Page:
Picht v. Peoria Unified School District et al

Filing 55

ORDER granting 44 Defendants' Motion for Summary Judgment; Plaintiff's Count Six, is dismissed without prejudice, Plaintiff's Count One, Two, Three, Four, Five and Seven is dismissed with prejudice. Signed by Judge Roslyn O Silver on 7/16/09.(LSP)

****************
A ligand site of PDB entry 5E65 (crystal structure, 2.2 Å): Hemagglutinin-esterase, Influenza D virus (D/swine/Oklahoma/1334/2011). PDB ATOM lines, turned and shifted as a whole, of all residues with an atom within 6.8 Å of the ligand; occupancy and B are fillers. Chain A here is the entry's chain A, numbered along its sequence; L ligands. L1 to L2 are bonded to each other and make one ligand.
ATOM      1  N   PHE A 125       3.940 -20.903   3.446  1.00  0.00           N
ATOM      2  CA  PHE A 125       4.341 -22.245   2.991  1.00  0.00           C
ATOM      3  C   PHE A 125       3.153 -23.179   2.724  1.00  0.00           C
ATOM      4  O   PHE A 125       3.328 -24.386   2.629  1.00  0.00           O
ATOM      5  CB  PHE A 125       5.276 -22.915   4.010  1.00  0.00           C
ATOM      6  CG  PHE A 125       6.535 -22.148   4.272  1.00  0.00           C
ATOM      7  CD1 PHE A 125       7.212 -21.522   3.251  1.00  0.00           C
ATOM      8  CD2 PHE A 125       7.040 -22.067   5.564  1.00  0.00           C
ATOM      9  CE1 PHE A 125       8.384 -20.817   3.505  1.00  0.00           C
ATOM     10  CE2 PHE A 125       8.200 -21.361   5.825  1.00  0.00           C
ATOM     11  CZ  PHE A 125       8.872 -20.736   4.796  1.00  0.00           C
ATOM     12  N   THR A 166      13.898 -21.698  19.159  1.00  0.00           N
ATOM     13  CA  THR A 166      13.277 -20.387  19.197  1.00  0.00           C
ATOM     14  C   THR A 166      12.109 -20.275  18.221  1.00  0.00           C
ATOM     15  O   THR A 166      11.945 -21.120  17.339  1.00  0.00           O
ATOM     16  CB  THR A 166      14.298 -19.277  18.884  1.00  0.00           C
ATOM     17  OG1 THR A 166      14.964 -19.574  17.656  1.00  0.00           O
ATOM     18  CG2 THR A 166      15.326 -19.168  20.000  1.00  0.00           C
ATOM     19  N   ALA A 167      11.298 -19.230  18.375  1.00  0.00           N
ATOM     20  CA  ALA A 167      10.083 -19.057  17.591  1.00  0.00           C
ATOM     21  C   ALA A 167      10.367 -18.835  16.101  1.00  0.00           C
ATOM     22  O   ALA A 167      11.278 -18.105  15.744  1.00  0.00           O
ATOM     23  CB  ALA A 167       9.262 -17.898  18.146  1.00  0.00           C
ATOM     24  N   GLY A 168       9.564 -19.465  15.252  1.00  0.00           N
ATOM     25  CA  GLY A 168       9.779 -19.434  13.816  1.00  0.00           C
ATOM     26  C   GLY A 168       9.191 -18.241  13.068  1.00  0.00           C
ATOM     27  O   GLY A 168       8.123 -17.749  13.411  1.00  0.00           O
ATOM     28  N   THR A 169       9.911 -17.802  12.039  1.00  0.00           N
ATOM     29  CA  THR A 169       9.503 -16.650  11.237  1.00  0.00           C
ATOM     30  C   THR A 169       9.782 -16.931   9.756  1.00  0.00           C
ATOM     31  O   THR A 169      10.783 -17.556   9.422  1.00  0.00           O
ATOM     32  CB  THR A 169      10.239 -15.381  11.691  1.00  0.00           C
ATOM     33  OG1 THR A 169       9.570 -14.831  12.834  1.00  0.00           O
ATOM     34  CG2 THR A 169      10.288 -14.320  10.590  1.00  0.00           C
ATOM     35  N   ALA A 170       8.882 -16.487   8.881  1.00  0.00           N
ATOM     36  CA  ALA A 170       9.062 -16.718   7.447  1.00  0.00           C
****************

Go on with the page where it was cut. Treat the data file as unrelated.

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1 2 3 4 5 6 7 8 9 10 11 12 13 14 15 16 17 18 19 20 21 22 23 24 25 26 27 28 WO IN THE UNITED STATES DISTRICT COURT FOR THE DISTRICT OF ARIZONA ) ) ) Plaintiff, ) ) vs. ) ) Peoria Unified School District No. 11 of) ) Maricopa County, et al., ) ) Defendant. ) David Picht, No. cv-07-02034-PHX-ROS ORDER Before the Court is Defendants' Motion for Summary Judgement. (Doc. 44.) For the reasons stated below, Defendants' Motion will be granted. I. BACKGROUND Plaintiff David Picht alleges that administrators in Peoria Unified School District No. 11 ("Peoria Unified") have targeted Plaintiff for retaliation ever since he supported the civil rights complaint of a co-worker in 2001. (Doc. 49 at 2-3.) Plaintiff has worked for Peoria Unified as an Assistant Principle since the 2000-2001 school year under a series of renewable one-year contracts. (Doc. 44 at 3:3.) On April 13, 2007, Peoria Unified notified Plaintiff that his contract would not be renewed for the 2007-2008 school year. (Doc. 46 at 2:13-14.) 1 2 3 4 5 6 7 8 9 10 11 12 13 14 15 16 17 18 19 20 21 22 23 24 25 26 27 28 Plaintiff protested that the non-renewal violated A.R.S. § 15-503(d), which mandates a timetable and procedure for such non-renewals, and in response Peoria Unified rescinded the decision. (Id. at 2:19-21.) On June 11, 2007, Plaintiff filed a Notice of Claim against Peoria Unified (Doc. 46 Ex. 5) pursuant to A.R.S. § 12-821.01, which requires such a notice before any state law claims can be brought against a public entity or employee. On June 14, 2007, Plaintiff was informed his contract would be renewed. (Doc. 45 at 2:22-23.) Plaintiff did not return to his duties at the school he was assigned to, but instead requested assignment to a different school. (See id. at 2:22-3:8.) While this request was pending, Plaintiff was assigned to do typing and clerical work for 17 days at an administrative center. (Id. at 3:9-18.) Plaintiff was offered a new assignment on August 10, 2007, which he accepted and is satisfied with. (Id. at 3:4-8.) On September 27, 2007 Plaintiff filed suit in the Superior Court of the State of Arizona, alleging federal civil rights claims and state law claims arising from the events surrounding the dispute over renewal of his contract. (Doc. 1-3.) Defendants removed the case to this court under 28 U.S.C. § 1441 et seq. based on this court's original jurisdiction under 28 U.S.C. § 1331. After discovery, Defendants filed for summary judgment, arguing Plaintiff's claims are time-barred, fail to comply with the notice provisions of A.R.S. § 12-821, and are without legal or factual basis. (Doc. 44.) II. STANDARD OF REVIEW A court must grant summary judgment if the pleadings and supporting documents, viewed in the light most favorable to the non-moving party, "show that there is no genuine issue as to any material fact and that the moving party is entitled to a judgment as a matter of law." Fed. R. Civ. P. 56(c); see Celotex Corp. v. Catrett, 477 U.S. 317, 322-23 (1986). Substantive law determines which facts are material, and "[o]nly disputes over facts that might affect the outcome of the suit under the governing law will properly preclude the entry of summary judgment." Anderson v. Liberty Lobby, Inc., 477 U.S. 242, 248 (1986). In -2- 1 2 3 4 5 6 7 8 9 10 11 12 13 14 15 16 17 18 19 20 21 22 23 24 25 26 27 28 addition, the dispute must be genuine; that is, "the evidence is such that a reasonable jury could return a verdict for the nonmoving party." Anderson, 477 U.S. at 248. The party opposing summary judgment "may not rest upon the mere allegations or denials of [the party's] pleading, but . . . must set forth specific facts showing that there is a genuine issue for trial." Fed. R. Civ. P. 56(e); see Matsushita Elec. Indus. Co., Ltd. v. Zenith Radio Corp., 475 U.S. 574, 586-87 (1986). There is no issue for trial unless there is sufficient evidence favoring the non-moving party; "[i]f the evidence is merely colorable, or is not significantly probative, summary judgment may be granted." Anderson, 477 U.S. at 249-50 (citations omitted). However, "[c]redibility determinations, the weighing of the evidence, and the drawing of legitimate inferences from the facts are jury functions, not those of a judge." Id. at 255. Therefore, "[t]he evidence of the non-movant is to be believed, and all justifiable inferences are to be drawn in his favor" at the summary judgment stage. Id. III. ANALYSIS A. Federal Question Claims 1. Plaintiff Was Not Deprived Of A Right Protected Under 42 U.S.C. § 1983. Plaintiff argues that an adverse employment action taken against him by Peoria Unified administrators in accordance with Peoria Unified policies deprived him of interests protected by 42 U.S.C. § 1983. (Doc. 1-3 at 13:49-54.) Defendants assert that Plaintiff's § 1983 claim is time-barred by Arizona's twoyear statute of limitations for personal injury actions. (Doc. 44 at 6:1-4, 12:16). Plaintiff's § 1983 claim is based on the non-renewal of his employment contract in April 2007. (Doc. 1-3 at 13.) Defendants do not explain how a two-year limitation period bars an action commenced 6 months after the claim accrued, and therefore Defendants are not entitled to summary judgment on this basis. Next, Defendants argue Plaintiff has not been denied an interest protected under 42 U.S.C. § 1983. (Doc. 44 at 12:16-13-11.) 42 U.S.C. § 1983 provides a cause of action for the violation under color of law of property or liberty interests protected by the Fourteenth Amendment. Board of Regents of State Colleges v. Roth, 408 U.S. 564, 569 -3- 1 2 3 4 5 6 7 8 9 10 11 12 13 14 15 16 17 18 19 20 21 22 23 24 25 26 27 28 (1972). To be a protected property interest, the claimant must have a legal entitlement to the interest, and not just a mere desire. Id. at 579. And while the scope of protected liberty interests are not precisely defined, declining to rehire a claimant is not actionable under § 1983 when the employer has not imposed on the claimant "a stigma or other disability that foreclosed his freedom to take advantage of other employment opportunities." Id. at 573-74. Arizona law does not provide Plaintiff with a protected property interest in continued employment beyond the term of his contract. Wallace v. Casa Grande Union High Sch. Dist. No. 82 Bd. of Governors, 909 P.2d 486, 496 (Ariz. App. 1995). So if Plaintiff has a claim under § 1983, it must be for violation of a liberty interest. Defendants note correctly that since an employee can recover for deprivation of a liberty interest under § 1983 only when the employee is both terminated and suffers impairment of his reputation for honesty and morality, then if Plaintiff experienced neither employment termination nor such reputational impairment, he cannot recover. (Doc. 44 at 13:5-11 (citing Roth, 408 U.S. at 573).) Plaintiff acknowledges in his deposition that Defendants have done nothing to impugn his honesty or morality. (Doc. 45-3 at 32:1-33:15.) Plaintiff was not terminated, and does not allege Defendants have foreclosed his freedom to take advantage of other employment opportunities. Furthermore, Plaintiff does not attempt to rebut Defendants' arguments regarding Plaintiff's § 1983 claims. (See Doc. 49.) Accordingly, on the undisputed facts, Plaintiff has not been deprived of a liberty interest or a property interest protected under § 1983, and Defendants are entitled to summary judgment on Plaintiff's § 1983 claim. 2. Plaintiff Has Failed To State A Claim Under 42 U.S.C. § 1981. Plaintiff argues that the actions surrounding the non-renewal of his contract are retaliation for his support of a co-worker's discrimination complaint in 2001-2003, and are therefore actionable under 42. U.S.C. § 1981. (Doc. 1-3 at 12:25-13:8.) -4- 1 2 3 4 5 6 7 8 9 10 11 12 13 14 15 16 17 18 19 20 21 22 23 24 25 26 27 28 Defendants assert that Plaintiff's § 1981 claims are time-barred. Claims for discrimination in employment based on race arises under the 1991 amendment to § 1981, and the statute of limitations for such claims is therefore four years under 28 U.S.C. § 1658. Jones v. R.R. Donnelley & Sons, 541 U.S. 369, 382-83 (2004). Retaliation claims arise from the same 1991 amendment, CBOCS West Inc. v. Humphries, 128 S. Ct. 1951, 1957-58 (2008), and therefore the statute of limitations for retaliation claims is also four years. Baker v. Birmingham Bd. of Educ., 531 F.3d 1336, 1338 (11th Cir. 2008). Each discrete retaliatory act starts the clock on the statute of limitations with respect to that act. Nat'l R.R. Passenger Corp. V. Morgan, 536 U.S. 101, 113 (2002). Defendants argue that Plaintiffs § 1981 claims are time-barred because both Plaintiff's initial belief that he was targeted for retaliation, and the alleged impetus for that retaliation ­ Plaintiff's protected acts supporting a co-worker in a civil rights action1­ occurred over four years ago. (Doc. 44 at 12:3-7.) However, the limitation period begins to run on the date of the alleged retaliatory act, not the date of the protected act. Morgan, 536 U.S. at 113. Plaintiff alleges that his failure to gain a promotion in 2001 was due to unlawful retaliation, but the limitation period on a claim for that act has run. Plaintiff also alleges that employment actions taken towards him in 2007 were retaliatory, and claims based on 2007 actions are within the four year limitation period. Therefore, Plaintiff's § 1981 claims against Defendants based on actions in 2007 are not time-barred. Defendants also argue that § 1981 does not apply to Plaintiff because he is white. (Doc. 44 at 12:13-15.) 42 U.S.C. § 1981 protects the right to make and enforce contracts, including employment contracts, against impairment on racial grounds. CBOCS, 128 S. Ct. at 1955-57. Among other things, § 1981 creates a cause of action for retaliatory acts taken in response to supporting the civil rights of others who are protected by § 1981. Id. at 1956-58. Although the court did not explicitly extend protection against retaliation to White v. Peoria Unified Sch., et al., No. 2:01-cv-01699-SRB (D. Ariz. Apr. 29, 2004)(not published on Lexis or Westlaw)(dismissing with prejudice), filed Sep. 10, 2001. -5- 1 1 2 3 4 5 6 7 8 9 10 11 12 13 14 15 16 17 18 19 20 21 22 23 24 25 26 27 28 people who are not members of a protected class, it did hold that such protection is based on the claimant's conduct rather than the claimant's race. Id. at 1960. Given this, Defendants' failure to cite any authority for the proposition that a white person's conduct in support of the contract rights of minorities is not protected against retaliation under § 1981 makes their argument unpersuasive. In light of the favorable treatment given to Sullivan v. Little Hunting Park, Inc., 396 U.S. 229 (1969) in CBOCS, such claims might be available to those who are not themselves members of a racial minority. See 128 S.Ct. at 1955-56. As noted in CBOCS, Sullivan was a white man who was allowed to bring an action under 42 U.S.C. § 1982 because of retaliation Sullivan suffered for leasing and selling property to a black man. Id. at 1955. While § 1981 protects racial minorities' right to contract against racial discrimination, § 1982 protects racial minorities' property rights. Id. Because the Supreme Court has "long construed § 1981 and § 1982 similarly," id., § 1981 might therefore also protect a white person from retaliation for supporting another's rights under § 1981. In fact, although the Ninth Circuit has not ruled on the issue, many circuits have held this to be true. See Humphries v. CBOCS West, Inc., 474 F.3d 387, 402 (7th Cir. 2007) (agreeing with seven other circuits that § 1981 protected whites from retaliation for their support of minorities who make claims under § 1981). But because dismissal of this claim is appropriate on other grounds, whether to adopt the holding of Humphries need not be decided at this time. Plaintiff's plea fails because Defendants are all state actors. In 1989, the Supreme Court held that § 1981 did not provide a cause of action against state actors. Jett v. Dallas Indep. School Dist., 491 U.S. 701, 729 (1989). Congress amended the statute in 1991, Pub. L. 102-166 § 101, and as amended, § 1981 allows claims against state actors if it is alleged that the injury resulted from an official policy or custom. Federation of African American Contractors. v. City of Oakland, 96 F.3d 1204, 1216 (9th Cir. Cal. 1996). Plaintiff has not alleged that his § 1981 claims resulted from official policy or custom, as is required by African American Contractors. Id. Plaintiff instead alleges that Erb was responsible for the retaliation, and that Erb was able to retaliate because of -6- 1 2 3 4 5 6 7 8 9 10 11 12 13 14 15 16 17 18 19 20 21 22 23 24 25 26 27 28 negligent supervision by Peoria Unified. (Doc. 1-3 at 13:1-3, 10:1-5) Clearly Plaintiff is not alleging that the retaliation was the result of Peoria Unified official policy or custom. Because Plaintiff does not allege his injury arose from official policy or custom, and alleges no facts in support of such an allegation, his complaint does not state a claim for which relief can be granted under § 1981. As a result, Plaintiff's 42 U.S.C. § 1981 claim must be dismissed. B. State Law Claims 1.Plaintiff has Provided The Necessary Notice of Claim. Defendants claim Plaintiff's state law claims are precluded because Plaintiff did not file a factually-adequate Notice of Claim as required under A.R.S. § 12-821.01. (Doc. 44 at 7:2-15). A.R.S. § 12-821.01 "permits [a state law] action against a public entity to proceed only if a claimant files a notice of claim that includes (1) facts sufficient to permit the public entity to understand the basis upon which liability is claimed, (2) a specific amount for which the claim can be settled, and (3) the facts supporting the amount claimed." Backus v. State, 203 P.3d 499, 502 (Ariz. 2009). The notice of claim must be filed within 180 days of the cause accruing, which might not allow claimants a fair opportunity to meet a factual-disclosure sufficiency standard. Id. at 504. Such a sufficiency standard would therefore create a high risk of forfeiture for legitimate claims, and furthermore would not be consistent with the statutory text. Id. Accordingly , "courts should not scrutinize the claimant's description of facts to determine the `sufficiency' of the factual disclosure." Id. at 505. Defendants contend that Plaintiff's notice, although timely, was ineffective as to at least some claims because it did not provide adequate facts to evaluate Plaintiff's demand. (Doc. 44 at 7:8-11). Because of the Arizona Supreme Court's decision in Backus, that argument is no longer available to Defendants: the adequacy of the notice's supporting facts is not subject to judicial review. 203 P.3d at 504-5. Defendants also argue Plaintiff only provided notice of claims arising from the -7- 1 2 3 4 5 6 7 8 9 10 11 12 13 14 15 16 17 18 19 20 21 22 23 24 25 26 27 28 dispute over the non-renewal of Plaintiff's contract. (Doc. 44 at 7:2-7, 13-15). However, Defendants do not identify any specific claims as not arising from the non-renewal, and it is not facially obvious which claims Defendants have in mind. Therefore, this argument does not support dismissal of any of Plaintiff's claims. For these reasons, Defendants have not demonstrated that A.R.S. § 12-821.01 entitles them to summary judgment on any of Plaintiff's state law claims. 2. Plaintiff's Contract for Employment Was Not Breached. Plaintiff's complaint alleges that the improper non-renewal of his contract and the alleged retaliation he experienced after he filed his Notice of Claim amount to a breach of contract. Defendants assert that Plaintiff has received the full benefit of his 2006 employment contract and therefore cannot maintain an action for breach of contract. (Doc. 44 at 8:28-10:2.) Plaintiff admits he received all the financial benefits he was entitled to under the contract (Doc. 45 at 4:12-13; Doc. 50 at 2:20-21) and does not directly respond to Defendants' assertion that there was no breach. However, Plaintiff argues that Peoria Unified policies are incorporated into Plaintiff's contract, citing Sulger v. Arizona Corporation Commission, 423 P.2d 145 (Ariz. App. 1967), and appears to argue that as a result, Defendants' violation of Peoria Unified policies breached that contract. (Doc. 49 at 3:18-22.) However, Sulger addressed whether a businessman whose permit had been revoked by a state agency had received due process of law. 423 P.2d at 150. Sulger does not address whether the state agency's misconduct amounted to a breach of any contract. Therefore, Sulger does not provide an issue for trial of Plaintiff's breach of contract claim. The undisputed facts show that Plaintiff has received the full benefit of the bargain for his 2006 employment contract. Accordingly, Defendants are entitled to summary judgment on the breach of contract claim. 3. The Implied Covenant of Good Faith and Fair Dealing Was Not Breached. Plaintiff alleges that the decision to not renew his 2006 employment contract and -8- 1 2 3 4 5 6 7 8 9 10 11 12 13 14 15 16 17 18 19 20 21 22 23 24 25 26 27 28 ensuing acts by Defendants violated the contract's implied covenant of good faith and fair dealing. (Doc. 1-3 at 12). Defendants argue that since Plaintiff received the full benefit of the 2006 employment contract, the covenant was not breached. (Doc. 44 at 10:6-8.) "Arizona law implies a covenant of good faith and fair dealings in every contract," which "prohibits a party from doing anything to prevent other parties . . . from receiving the benefits and entitlements of the agreement." Wells Fargo Bank v. Arizona Laborers Local No. 395 Pension Trust Fund, 38 P.3d 12, 28 (Ariz. 2002). The covenant can be breached even if the express terms of the contract are not breached, when an injury arises from one party abusing their superior bargaining power. Id. at 29. Action for breach of the covenant may sound in contract or in tort, but sustaining a tort claim requires the plaintiff to allege and prove a "special relationship between the parties arising from elements of the public interest, adhesion, of fiduciary responsibility." Id. Plaintiff does not specifically make a claim in tort, and does not allege the necessary "special relationship" to support an action in tort. Therefore, Plaintiff cannot seek damages other than contract damages. Also, Plaintiff neither alleges that Peoria Unified has superior bargaining power and has abused it, nor alleges facts from which that could be inferred. Therefore, Plaintiff can recover for breach of the implied covenant only if the express terms of the contract have been breached. The uncontested facts establish that Plaintiff has received all the expressed benefits of the 2006 employment contract; the procedures by which the decision to renew the contract were to be made are not express terms of the contract. But Plaintiff might be viewed as arguing that under Sulger, 423 P.2d 145, the contract incorporates an implicit duty of an employer to comply with the renewal procedures set forth in state law and Peoria Unified policies. (Doc. 49 at 3:18-22.) As discussed in the analysis of the breach of contract claim, Sulger does not support such a theory. Accordingly, Plaintiff has no contract damages to support an action on the contract for breach of the implied covenant. Since Plaintiff cannot support a action in tort or in contract for breach of the -9- 1 2 3 4 5 6 7 8 9 10 11 12 13 14 15 16 17 18 19 20 21 22 23 24 25 26 27 28 employment contract's implied covenant of good faith and fair dealing, Defendants are entitled to summary judgment on this claim. 4. Plaintiff Does Not Have A Claim of Intentional Infliction of Emotional Distress. Plaintiff alleges Defendants have treated Plaintiff outrageously and thereby intentionally inflicted emotional distress. (Doc. 49 at 5:1-9.) The tort of intentional infliction of emotional distress has three elements: first, the defendant's conduct must be extreme and outrageous; second, the defendant must either intend or recklessly disregard the near certainty that emotional distress will result from the conduct; and third, the conduct must actually cause severe emotional distress. Ford v. Revlon, Inc., 734 P.2d 580, 585 (Ariz. 1987). Whether the conduct is "extreme and outrageous" enough to state a claim of relief is a question for the court. Cluff v. Farmers Ins. Exchange, 460 P.2d 666, 668 (Ariz. App. 1969). The standard for "extreme and outrageous" conduct is high: it must be "beyond all possible bounds of decency" and "atrocious and utterly intolerable in a civilized community." Id. For example, a school administrator alleged that her employer intentionally inflicted emotional distress by not properly renewing her contract under A.R.S. § 15-503, reducing her compensation during the term of her contract, slandering and ridiculing her, unfairly singling her out for discipline on performance grounds, and threatening her with termination. Wallace v. Casa Grande Union High Sch. Dist. No. 82 Bd. of Governors, 909 P.2d 486, 494-95 (Ariz. App. 1995). Such conduct was found not "extreme and outrageous" enough to support the administrator's claim. Id. Defendants argue that none of their actions were sufficiently outrageous to support Plaintiff's claim. (Doc. 44 at 11:9-16.) The conduct upon which Plaintiff rests his claim consists of not promoting Plaintiff, deciding to not renew Plaintiff's contract by procedures other than those mandated by A.R.S. § 15-503, temporarily assigning Plaintiff duties that while proper and non-trivial where beneath his position, and attempting to resolve Plaintiff's claims as part of negotiating his new employment contract. Plaintiff cites no precedent establishing that any of the conduct complained of is "extreme and - 10 - 1 2 3 4 5 6 7 8 9 10 11 12 13 14 15 16 17 18 19 20 21 22 23 24 25 26 27 28 outrageous." The alleged conduct is not unlawful and is very similar to­and in fact, markedly less outrageous than­the conduct complained of in Wallace. 909 P.2d at 49495. Therefore, the conduct Plaintiff complains of is not extreme and outrageous enough to support a claim for intentional infliction of emotional distress. 5. Plaintiff Does Not Have A Claim of Negligent Infliction of Emotional Distress. Plaintiff alleges Defendants' negligence caused Plaintiff significant emotional distress. (Doc. 1-3 at 12:1-6.) In Arizona, negligent infliction of emotional distress occurs when 1) the claimant witnesses the serious injury or death of a closely related person caused by the defendant, 2) the claimant was simultaneously within the "zone of danger" of physical harm created by defendant's actions, and 3) as a result, the claimant suffers mental anguish that manifests as physical injury. Pierce v. Casas Adobes Baptist Church, 782 P.2d 1162, 1165 (Ariz. 1989). Arizona also recognizes a claim for negligent infliction of emotional distress when the distress arises from some types of physical injury to the claimant themself. See Monaco v. Healthpartners of S. Arizona, 995 P.2d 735 (Ariz. App. 1999). (Holding negligent injection of radioactive material into claimant sufficient to support a claim for negligent infliction of emotional distress.) Defendants argue that Plaintiff did not experience the immediate danger of physical injury necessary to support a claim for negligent infliction of emotional distress. (Doc. 44 at 11:23-27). The uncontested facts show that Plaintiff did not witness an injury to a closely related person, and that Plaintiff's emotional distress did not arise from a physical injury to Plaintiff himself. Plaintiff therefore cannot prove an essential element of his negligent infliction of emotional distress claim. Accordingly, Defendants are entitled to summary judgement on this claim. 6. Plaintiff's Negligent Supervision Claims have No Underlying Tort. Plaintiff alleges that Peoria Unified was negligent in its supervision of Defendant Erb, and is therefore liable for Erb's wrongful conduct. (Doc. 1-3 at 10:1-12.) Arizona follows the general rule for negligent supervision found in the - 11 - 1 2 3 4 5 6 7 8 9 10 11 12 13 14 15 16 17 18 19 20 21 22 23 24 25 26 27 28 Restatement (Second) of Agency § 213. Kassman v. Busfield Enterprises, 639 P.2d 353, 357 (Ariz. App. 1981). Liability is based on the negligence of the employer , id., but requires that "a court . . . first find that the employee committed a tort." Kuehn v. Stanley, 91 P.3d 346, 352 (Ariz. App. 2004). Plaintiff bases his negligent supervision claim on intentional infliction of emotional distress by Erb. (See Doc. 49 at 5:12-19.) However, as discussed supra, Plaintiff's intentional infliction of emotional distress claim fails. Since Plaintiff's underlying tort claim fails, his claim for negligent supervision fails as a matter of law, and the question of whether Peoria Unified was negligent in its supervision of Erb need not be addressed. Accordingly, Defendants are entitled to summary judgement on this claim. 7. Plaintiff's Has No Other Negligence Claims. Plaintiff originally alleged that Defendants caused him physical, emotional and economic harm through their negligence. However, Plaintiff has alleged no negligent acts beyond those in his claims of negligent infliction of emotional distress and negligent supervision, which have already been addressed. Plaintiff therefore has no other negligence claims. 8. No Cause of Action Under A.R.S. § 15-503, School District Policy or Public Policy. Plaintiff asserted a claim for damages for violations of A.R.S. § 15-503, Peoria Unified policies, and public policy that occurred during the events surrounding the nonrenewal of Plaintiff's contract. (Doc. 1-3 at 11:15-23.) Defendants assert without citation or argument that no private cause of action for damages arise from § 15-503(d), and Plaintiff does not respond to that assertion. The question seems to be one of first impression. When a federal court must determine a novel issue of state law, the court attempts to predict how the state's highest court would decide the issue. Ariz. Electric Power Coop. v. Berkeley, 59 F.3d 988, 991 (9th Cir.1995). Arizona courts will not interpret a law as eliminating an existing common-law action for damages absent explicit legislative intent to do so. Hayes v. Continental - 12 - 1 2 3 4 5 6 7 8 9 10 11 12 13 14 15 16 17 18 19 20 21 22 23 24 25 26 27 28 Insurance Co., 872 P.2d 668, 677 (Ariz. 1994). However, where no common-law claim exists, determining whether a statute implicitly creates a private right of action requires considering "the context of the statutes, the language used, the subject matter, the effects and consequences, and the spirit and purpose of the law." Transamerica Financial Corp. v. Superior Court, 761 P.2d 1019, 1020 (Ariz. 1988). Whether the statute especially benefits the person seeking redress is a factor in the determination. Id. at 1021. A private cause of action has been implied when no other remedy for violation of the statute was available. Douglas v.Window Rock Consolidated Sch. Dist. No. 8, 78 P.3d 1065, 1069 (Ariz. App. 2003) But creation of a cause of action against a state actor does not always imply a private cause of action for damages. Guibault v. Pima County, 778 P.2d 1342, 1346 (Ariz. App. 1989). Guibault concerned a violation of A.R.S. §§ 11-291 et seq., which requires counties to provide or pay for medical treatment to indigent patients. Id. at 1346. The plaintiffs in that case sought damages for permanent injuries suffered as a result of a wrongful denial of mandated benefits. Id. at 1343. However, nothing in the statute indicated that the legislature intended that the county be liable for consequential damages that might arise from a wrongful denial of those benefits. Id. at 1346. The claimant had a right to recover only payment for the benefits wrongfully denied, and not for the consequential damages arising from the denial. Id. This did not provide the claimant a complete remedy, but when creating a cause of action against a state actor, it is within the prerogative of the Arizona legislature to provide only a partial remedy. Id. Because any alleged procedural defect in the non-renewal has been cured by renewal of the contract, the right to injunctive relief is not at issue, so the question is only whether § 15-503(d) provides a private right of action for damages. The relevant part of § 15-503(d) reads: On or before May 15 the governing board shall offer a contract for the next school year to each certified administrator and certificated school psychologist who is in the last year of his contract unless, on or before April 15, the governing board, a member of the board acting on behalf of the board or the superintendent of the school district gives notice to the - 13 - 1 2 3 4 5 6 7 8 9 10 11 12 13 14 15 16 17 18 19 20 21 22 23 24 25 26 27 28 administrator or certificated school psychologist of the board's intention not to offer a new contract. A.R.S. § 15-503(d). § 15-503(d) was incorporated into the statute in 1988. Laws 1988 Chap. 148 § 1, 1988 Ariz. Legis. Serv. 148 (West). No claim exists for violation of the procedures mandated by the statute under the common law. Nothing in the statute or the sparse legislative history of § 15-503(d) indicates an intent to create a private cause of action for damages. Given the precedent of Guibault, an Arizona court is unlikely to find § 15-503(d) implies a private cause of action for damages. The statute in Guibault was obviously intended to especially benefit the plaintiff indigent patients, while § 15-503(d) might have been primarily intended to benefit the public by providing an orderly process for renewing the contracts of school district personnel. The likely harms that claimants might suffer from violation of the mandate of A.R.S. §§ 11-291 et seq. to provide medical care are far more severe than the harms likely to arise from violation of the procedures in § 15503(d). Thus, since the Arizona court did not find a private cause of action for damages in A.R.S. §§ 11-291 et seq., and given the lack of any indication that the legislature intended to create any private cause of action under § 15-503(d), there is no indication an Arizona court would find a private cause of action for damages under § 15-503(d). Accordingly, Plaintiff has no right of action for damages for alleged violation of A.R.S. § 15-503(d). In addition to his claim under § 15-503(d), Plaintiff also asserts a private right of action arising from violation of "public policy." Defendants argue that Arizona does not recognize implied causes of actions arising out of public policy in employment actions, citing the Employment Protection Act ("EPA"), A.R.S. § 23-1501 et seq. (Doc. 44 at 14:1-10.) Defendants are correct: the EPA limits employment termination claims under state law to four specific circumstances, thus excluding violations of public or other policies not set forth in a statute. Galati v. America West Airlines, Inc., 69 P.3d 1011, 1013 (Ariz. App. 2003). Plaintiff did not respond to Defendants' argument. While the EPA only addresses termination of employment, Taylor v. Graham - 14 - 1 2 3 4 5 6 7 8 9 10 11 12 13 14 15 16 17 18 19 20 21 22 23 24 25 26 27 28 County Chamber of Commerce, 33 P.3d 518, 521 (Ariz. App. 2001), it is unreasonable to believe that the Arizona legislature intended to allow claims related to the non-renewal of an employment contract in circumstances where it bars claims related to the more serious act of outright termination of employment. It is clear that the Arizona legislature intended to bar claims related to non-renewal of employment contracts that are grounded only in a violation of school district policies or general "public policies." Plaintiff therefore has no private right of action for the violations of Peoria Unified policies or of public policy that allegedly occurred as part of the non-renewal of Plaintiff's employment contract. Since Plaintiff's claim to a private right of action under A.R.S. § 15-503, Peoria Unified polices or public policy is without merit, Defendants are entitled to summary judgment on this claim. Accordingly, IT IS ORDERED that Defendants' Motion for Summary Judgment (Doc. 44) is GRANTED. FURTHER ORDERED that Plaintiff's Count Six (Doc. 1-3 at 12) for Violation of Civil Rights under 42 U.S.C. § 1981 is DISMISSED WITHOUT PREJUDICE. FURTHER ORDERED that Plaintiff's Count One (Doc. 1-3 at 9) for Negligence Including Negligent Supervision is DISMISSED WITH PREJUDICE. FURTHER ORDERED that Plaintiff's Count Two (Doc. 1-3 at 10) for Breach of Contract is DISMISSED WITH PREJUDICE. FURTHER ORDERED that Plaintiff's Count Three (Doc. 1-3 at 11) for Violation of A.R.S. § 15-503 - District and Public Policies is DISMISSED WITH PREJUDICE. FURTHER ORDERED that Plaintiff's Count Four (Doc. 1-3 at 11) for Intentional and Negligent Infliction of Emotional Distress is DISMISSED WITH PREJUDICE. FURTHER ORDERED that Plaintiff's Count Five (Doc. 1-3 at 12) for Breach of Covenant of Good Faith and Fair Dealing is DISMISSED WITH PREJUDICE. - 15 - 1 2 3 4 5 6 7 8 9 10 11 12 13 14 15 16 17 18 19 20 21 22 23 24 25 26 27 28 FURTHER ORDERED that Plaintiff's Count Seven (Doc. 1-3 at 13) for Violation of Civil Rights under 42 U.S.C. § 1983 is DISMISSED WITH PREJUDICE. DATED this 16th day of July, 2009. - 16 -